Interactive vs. automatic ultrasound image segmentation methods for staging hepatic lipidosis.
SourceUltrasonic Imaging, 32, 3, (2010), pp. 143-53
01 juli 2010
Article / Letter to editor
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Paediatrics - OUD tm 2017
SubjectIGMD 1: Functional imaging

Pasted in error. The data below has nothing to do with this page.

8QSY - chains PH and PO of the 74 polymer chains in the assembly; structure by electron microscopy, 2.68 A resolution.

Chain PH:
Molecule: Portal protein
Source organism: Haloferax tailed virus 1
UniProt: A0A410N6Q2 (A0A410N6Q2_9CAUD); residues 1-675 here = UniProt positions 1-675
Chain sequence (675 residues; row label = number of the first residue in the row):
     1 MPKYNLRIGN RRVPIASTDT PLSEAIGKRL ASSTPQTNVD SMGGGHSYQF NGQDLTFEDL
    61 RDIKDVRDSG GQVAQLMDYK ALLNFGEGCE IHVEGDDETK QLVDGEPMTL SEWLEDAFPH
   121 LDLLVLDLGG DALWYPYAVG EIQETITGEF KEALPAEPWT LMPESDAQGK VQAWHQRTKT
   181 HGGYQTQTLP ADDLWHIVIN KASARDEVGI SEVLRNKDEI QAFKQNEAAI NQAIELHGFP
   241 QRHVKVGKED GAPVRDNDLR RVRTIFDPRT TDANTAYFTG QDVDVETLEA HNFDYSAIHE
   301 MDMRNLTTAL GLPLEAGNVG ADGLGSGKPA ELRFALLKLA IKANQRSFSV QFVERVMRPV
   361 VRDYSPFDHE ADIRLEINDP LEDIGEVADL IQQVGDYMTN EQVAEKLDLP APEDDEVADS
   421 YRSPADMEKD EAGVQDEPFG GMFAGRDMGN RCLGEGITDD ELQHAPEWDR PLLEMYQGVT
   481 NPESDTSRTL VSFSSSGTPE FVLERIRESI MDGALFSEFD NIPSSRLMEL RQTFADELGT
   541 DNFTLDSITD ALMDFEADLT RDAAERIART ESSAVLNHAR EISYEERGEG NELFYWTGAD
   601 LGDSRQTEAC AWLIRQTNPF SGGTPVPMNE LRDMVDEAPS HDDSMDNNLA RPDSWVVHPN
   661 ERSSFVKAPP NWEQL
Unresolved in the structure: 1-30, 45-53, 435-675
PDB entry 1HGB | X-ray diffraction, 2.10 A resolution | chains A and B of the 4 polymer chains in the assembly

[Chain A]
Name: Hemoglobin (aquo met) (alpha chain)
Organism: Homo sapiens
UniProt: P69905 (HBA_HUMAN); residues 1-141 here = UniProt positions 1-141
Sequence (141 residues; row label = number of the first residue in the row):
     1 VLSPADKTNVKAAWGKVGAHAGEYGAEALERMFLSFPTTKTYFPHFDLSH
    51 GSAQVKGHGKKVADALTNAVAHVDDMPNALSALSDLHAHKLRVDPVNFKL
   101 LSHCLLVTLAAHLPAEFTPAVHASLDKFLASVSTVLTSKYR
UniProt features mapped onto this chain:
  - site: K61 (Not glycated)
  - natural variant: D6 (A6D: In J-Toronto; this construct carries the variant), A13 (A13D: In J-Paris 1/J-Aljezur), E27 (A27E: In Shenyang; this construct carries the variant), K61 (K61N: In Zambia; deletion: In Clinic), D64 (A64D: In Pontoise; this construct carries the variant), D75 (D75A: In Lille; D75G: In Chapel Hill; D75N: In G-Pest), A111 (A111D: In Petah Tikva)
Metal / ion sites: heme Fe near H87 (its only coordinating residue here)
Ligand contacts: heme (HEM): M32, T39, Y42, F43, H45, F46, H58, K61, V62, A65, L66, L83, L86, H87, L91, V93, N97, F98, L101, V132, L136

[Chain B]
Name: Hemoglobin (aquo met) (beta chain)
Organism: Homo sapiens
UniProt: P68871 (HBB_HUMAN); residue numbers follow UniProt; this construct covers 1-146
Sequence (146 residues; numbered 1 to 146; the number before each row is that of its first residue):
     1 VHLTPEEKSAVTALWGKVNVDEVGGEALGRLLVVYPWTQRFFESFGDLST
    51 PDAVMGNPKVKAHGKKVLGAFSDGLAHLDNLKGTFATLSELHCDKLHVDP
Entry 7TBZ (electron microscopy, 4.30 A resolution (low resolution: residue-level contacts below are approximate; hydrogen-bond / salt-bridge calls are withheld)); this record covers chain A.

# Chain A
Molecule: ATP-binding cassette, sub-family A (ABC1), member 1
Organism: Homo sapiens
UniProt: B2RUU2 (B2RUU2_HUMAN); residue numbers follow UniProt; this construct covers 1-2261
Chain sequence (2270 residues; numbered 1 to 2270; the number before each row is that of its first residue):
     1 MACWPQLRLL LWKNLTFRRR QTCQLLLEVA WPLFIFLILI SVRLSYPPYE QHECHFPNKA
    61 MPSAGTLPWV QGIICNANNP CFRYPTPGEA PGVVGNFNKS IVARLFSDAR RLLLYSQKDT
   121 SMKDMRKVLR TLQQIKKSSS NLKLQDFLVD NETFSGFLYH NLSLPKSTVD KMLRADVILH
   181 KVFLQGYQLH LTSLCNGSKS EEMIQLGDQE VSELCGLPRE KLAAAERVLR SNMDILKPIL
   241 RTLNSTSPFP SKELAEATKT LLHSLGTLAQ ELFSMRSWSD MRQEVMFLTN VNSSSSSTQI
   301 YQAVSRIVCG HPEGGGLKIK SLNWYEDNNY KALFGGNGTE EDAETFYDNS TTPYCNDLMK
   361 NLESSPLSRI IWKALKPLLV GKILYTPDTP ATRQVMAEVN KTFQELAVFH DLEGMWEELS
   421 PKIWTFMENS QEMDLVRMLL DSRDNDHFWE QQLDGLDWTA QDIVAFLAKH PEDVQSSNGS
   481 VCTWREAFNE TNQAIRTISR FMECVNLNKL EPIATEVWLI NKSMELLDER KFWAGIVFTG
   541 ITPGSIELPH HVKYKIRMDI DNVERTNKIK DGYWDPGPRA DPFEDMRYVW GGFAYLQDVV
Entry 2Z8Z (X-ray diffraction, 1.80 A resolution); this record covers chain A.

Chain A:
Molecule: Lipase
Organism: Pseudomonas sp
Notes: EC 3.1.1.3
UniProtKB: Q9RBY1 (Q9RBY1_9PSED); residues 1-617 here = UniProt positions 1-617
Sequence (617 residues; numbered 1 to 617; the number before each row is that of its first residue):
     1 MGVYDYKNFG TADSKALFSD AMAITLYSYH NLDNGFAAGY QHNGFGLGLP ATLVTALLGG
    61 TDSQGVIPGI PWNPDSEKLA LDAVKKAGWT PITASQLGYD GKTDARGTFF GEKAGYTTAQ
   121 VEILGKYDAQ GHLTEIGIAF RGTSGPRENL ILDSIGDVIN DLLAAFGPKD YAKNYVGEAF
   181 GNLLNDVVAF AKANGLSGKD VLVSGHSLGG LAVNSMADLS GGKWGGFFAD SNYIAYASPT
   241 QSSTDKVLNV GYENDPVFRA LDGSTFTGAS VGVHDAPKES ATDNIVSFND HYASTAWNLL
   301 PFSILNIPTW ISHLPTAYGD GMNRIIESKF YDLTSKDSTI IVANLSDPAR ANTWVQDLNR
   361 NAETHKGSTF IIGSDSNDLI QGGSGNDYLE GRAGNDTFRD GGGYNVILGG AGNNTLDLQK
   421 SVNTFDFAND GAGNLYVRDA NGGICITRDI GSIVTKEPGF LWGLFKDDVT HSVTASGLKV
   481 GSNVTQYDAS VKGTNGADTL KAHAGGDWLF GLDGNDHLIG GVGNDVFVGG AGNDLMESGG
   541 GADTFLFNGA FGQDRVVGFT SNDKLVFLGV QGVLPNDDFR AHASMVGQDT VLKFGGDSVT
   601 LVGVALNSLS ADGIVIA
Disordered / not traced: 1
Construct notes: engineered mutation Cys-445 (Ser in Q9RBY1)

The aim of this study was to test the hypothesis that automatic segmentation of vessels in ultrasound (US) images can produce similar or better results in grading fatty livers than interactive segmentation. A study was performed in postpartum dairy cows (N=151), as an animal model of human fatty liver disease, to test this hypothesis. Five transcutaneous and five intraoperative US liver images were acquired in each animal and a liverbiopsy was taken. In liver tissue samples, triacylglycerol (TAG) was measured by biochemical analysis and hepatic diseases other than hepatic lipidosis were excluded by histopathologic examination. Ultrasonic tissue characterization (UTC) parameters--Mean echo level, standard deviation (SD) of echo level, signal-to-noise ratio (SNR), residual attenuation coefficient (ResAtt) and axial and lateral speckle size--were derived using a computer-aided US (CAUS) protocol and software package. First, the liver tissue was interactively segmented by two observers. With increasing fat content, fewer hepatic vessels were visible in the ultrasound images and, therefore, a smaller proportion of the liver needed to be excluded from these images. Automatic-segmentation algorithms were implemented and it was investigated whether better results could be achieved than with the subjective and time-consuming interactive-segmentation procedure. The automatic-segmentation algorithms were based on both fixed and adaptive thresholding techniques in combination with a 'speckle'-shaped moving-window exclusion technique. All data were analyzed with and without postprocessing as contained in CAUS and with different automated-segmentation techniques. This enabled us to study the effect of the applied postprocessing steps on single and multiple linear regressions ofthe various UTC parameters with TAG. Improved correlations for all US parameters were found by using automatic-segmentation techniques. Stepwise multiple linear-regression formulas where derived and used to predict TAG level in the liver. Receiver-operating-characteristics (ROC) analysis was applied to assess the performance and area under the curve (AUC) of predicting TAG and to compare the sensitivity and specificity of the methods. Best speckle-size estimates and overall performance (R2 = 0.71, AUC = 0.94) were achieved by using an SNR-based adaptive automatic-segmentation method (used TAG threshold: 50 mg/g liver wet weight). Automatic segmentation is thus feasible and profitable.
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